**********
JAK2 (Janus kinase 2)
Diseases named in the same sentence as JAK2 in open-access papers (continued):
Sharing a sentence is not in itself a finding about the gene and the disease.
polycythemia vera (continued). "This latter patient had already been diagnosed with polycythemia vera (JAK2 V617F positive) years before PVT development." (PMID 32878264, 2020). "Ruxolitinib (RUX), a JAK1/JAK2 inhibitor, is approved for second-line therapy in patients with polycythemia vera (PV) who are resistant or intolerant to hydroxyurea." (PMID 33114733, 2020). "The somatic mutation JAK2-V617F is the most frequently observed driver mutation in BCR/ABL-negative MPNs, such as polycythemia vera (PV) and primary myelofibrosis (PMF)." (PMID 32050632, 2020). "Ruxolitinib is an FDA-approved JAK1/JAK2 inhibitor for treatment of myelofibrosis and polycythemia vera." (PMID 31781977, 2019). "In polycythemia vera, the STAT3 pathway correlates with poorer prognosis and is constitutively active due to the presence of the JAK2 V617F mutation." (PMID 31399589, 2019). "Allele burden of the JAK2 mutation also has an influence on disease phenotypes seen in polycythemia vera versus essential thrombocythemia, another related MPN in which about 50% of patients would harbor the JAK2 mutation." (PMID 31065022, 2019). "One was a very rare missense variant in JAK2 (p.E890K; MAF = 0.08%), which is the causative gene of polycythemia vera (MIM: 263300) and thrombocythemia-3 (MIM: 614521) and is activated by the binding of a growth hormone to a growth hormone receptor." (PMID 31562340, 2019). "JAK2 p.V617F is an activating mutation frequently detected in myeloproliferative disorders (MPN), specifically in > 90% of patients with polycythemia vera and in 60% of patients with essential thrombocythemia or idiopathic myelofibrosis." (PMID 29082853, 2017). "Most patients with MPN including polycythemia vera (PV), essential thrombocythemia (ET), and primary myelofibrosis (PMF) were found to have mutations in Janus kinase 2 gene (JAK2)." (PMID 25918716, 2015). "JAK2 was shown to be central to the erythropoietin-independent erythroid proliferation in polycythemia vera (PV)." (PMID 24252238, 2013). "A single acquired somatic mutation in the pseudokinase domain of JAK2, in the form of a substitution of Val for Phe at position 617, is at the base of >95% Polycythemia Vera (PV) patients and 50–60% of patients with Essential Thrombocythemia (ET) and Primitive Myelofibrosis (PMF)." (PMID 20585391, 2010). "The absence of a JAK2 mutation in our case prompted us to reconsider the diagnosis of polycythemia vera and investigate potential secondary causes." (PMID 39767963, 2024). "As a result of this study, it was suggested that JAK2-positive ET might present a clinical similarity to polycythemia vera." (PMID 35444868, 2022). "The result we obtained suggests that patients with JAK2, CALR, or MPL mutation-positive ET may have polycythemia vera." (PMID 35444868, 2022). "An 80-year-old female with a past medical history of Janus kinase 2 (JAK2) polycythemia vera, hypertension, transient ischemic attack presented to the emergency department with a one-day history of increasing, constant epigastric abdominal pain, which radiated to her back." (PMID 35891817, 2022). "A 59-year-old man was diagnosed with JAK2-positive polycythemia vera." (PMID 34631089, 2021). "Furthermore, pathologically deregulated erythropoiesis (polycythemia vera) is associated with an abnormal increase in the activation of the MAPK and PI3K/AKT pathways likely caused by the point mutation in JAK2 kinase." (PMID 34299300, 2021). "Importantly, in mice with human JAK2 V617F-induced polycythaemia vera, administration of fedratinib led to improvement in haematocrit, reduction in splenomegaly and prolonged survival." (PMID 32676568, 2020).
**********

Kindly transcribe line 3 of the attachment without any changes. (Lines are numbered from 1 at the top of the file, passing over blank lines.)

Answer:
Sharing a sentence is not in itself a finding about the gene and the disease.